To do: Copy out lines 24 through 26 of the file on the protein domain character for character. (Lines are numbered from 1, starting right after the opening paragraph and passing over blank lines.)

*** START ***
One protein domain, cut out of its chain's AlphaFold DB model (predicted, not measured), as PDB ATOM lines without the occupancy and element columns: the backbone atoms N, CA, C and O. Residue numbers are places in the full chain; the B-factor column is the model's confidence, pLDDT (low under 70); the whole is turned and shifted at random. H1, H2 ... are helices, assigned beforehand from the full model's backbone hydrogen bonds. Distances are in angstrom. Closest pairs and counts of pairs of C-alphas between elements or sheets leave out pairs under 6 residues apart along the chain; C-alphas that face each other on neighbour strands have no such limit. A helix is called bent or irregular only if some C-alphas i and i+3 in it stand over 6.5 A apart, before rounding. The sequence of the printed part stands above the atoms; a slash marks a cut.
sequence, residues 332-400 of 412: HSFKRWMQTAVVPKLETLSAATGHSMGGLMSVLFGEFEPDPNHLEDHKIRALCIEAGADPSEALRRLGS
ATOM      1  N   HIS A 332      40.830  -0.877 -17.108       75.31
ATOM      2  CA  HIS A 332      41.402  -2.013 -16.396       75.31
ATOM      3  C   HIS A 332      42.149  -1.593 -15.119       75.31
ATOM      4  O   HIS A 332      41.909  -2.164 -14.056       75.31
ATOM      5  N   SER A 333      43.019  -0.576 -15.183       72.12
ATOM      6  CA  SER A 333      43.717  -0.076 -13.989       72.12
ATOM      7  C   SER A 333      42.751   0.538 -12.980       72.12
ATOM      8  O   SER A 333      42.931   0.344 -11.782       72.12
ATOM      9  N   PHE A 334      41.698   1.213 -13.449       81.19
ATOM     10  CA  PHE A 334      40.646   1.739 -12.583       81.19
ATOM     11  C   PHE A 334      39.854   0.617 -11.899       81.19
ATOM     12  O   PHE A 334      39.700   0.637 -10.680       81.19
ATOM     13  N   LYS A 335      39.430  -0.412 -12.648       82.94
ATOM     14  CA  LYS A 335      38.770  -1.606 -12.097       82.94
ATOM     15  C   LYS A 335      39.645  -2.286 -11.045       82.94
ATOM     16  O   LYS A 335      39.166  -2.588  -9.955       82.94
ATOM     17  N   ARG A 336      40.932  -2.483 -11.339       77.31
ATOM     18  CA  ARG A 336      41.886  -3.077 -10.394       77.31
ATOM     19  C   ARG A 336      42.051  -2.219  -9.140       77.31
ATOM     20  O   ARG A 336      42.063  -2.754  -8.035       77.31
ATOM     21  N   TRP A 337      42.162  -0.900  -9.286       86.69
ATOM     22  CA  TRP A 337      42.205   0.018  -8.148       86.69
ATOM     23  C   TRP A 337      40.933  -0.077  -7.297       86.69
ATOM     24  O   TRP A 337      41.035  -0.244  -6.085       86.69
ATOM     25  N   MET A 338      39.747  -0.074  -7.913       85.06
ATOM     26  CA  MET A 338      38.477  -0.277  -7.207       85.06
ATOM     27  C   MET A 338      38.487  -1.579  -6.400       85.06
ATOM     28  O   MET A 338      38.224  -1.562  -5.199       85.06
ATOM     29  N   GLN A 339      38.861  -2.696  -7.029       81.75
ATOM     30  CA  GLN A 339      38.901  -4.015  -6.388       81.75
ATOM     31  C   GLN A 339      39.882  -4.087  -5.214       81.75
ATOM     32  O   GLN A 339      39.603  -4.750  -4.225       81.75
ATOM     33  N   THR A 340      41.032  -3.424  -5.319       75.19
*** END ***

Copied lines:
ATOM     23  C   TRP A 337      40.933  -0.077  -7.297       86.69
ATOM     24  O   TRP A 337      41.035  -0.244  -6.085       86.69
ATOM     25  N   MET A 338      39.747  -0.074  -7.913       85.06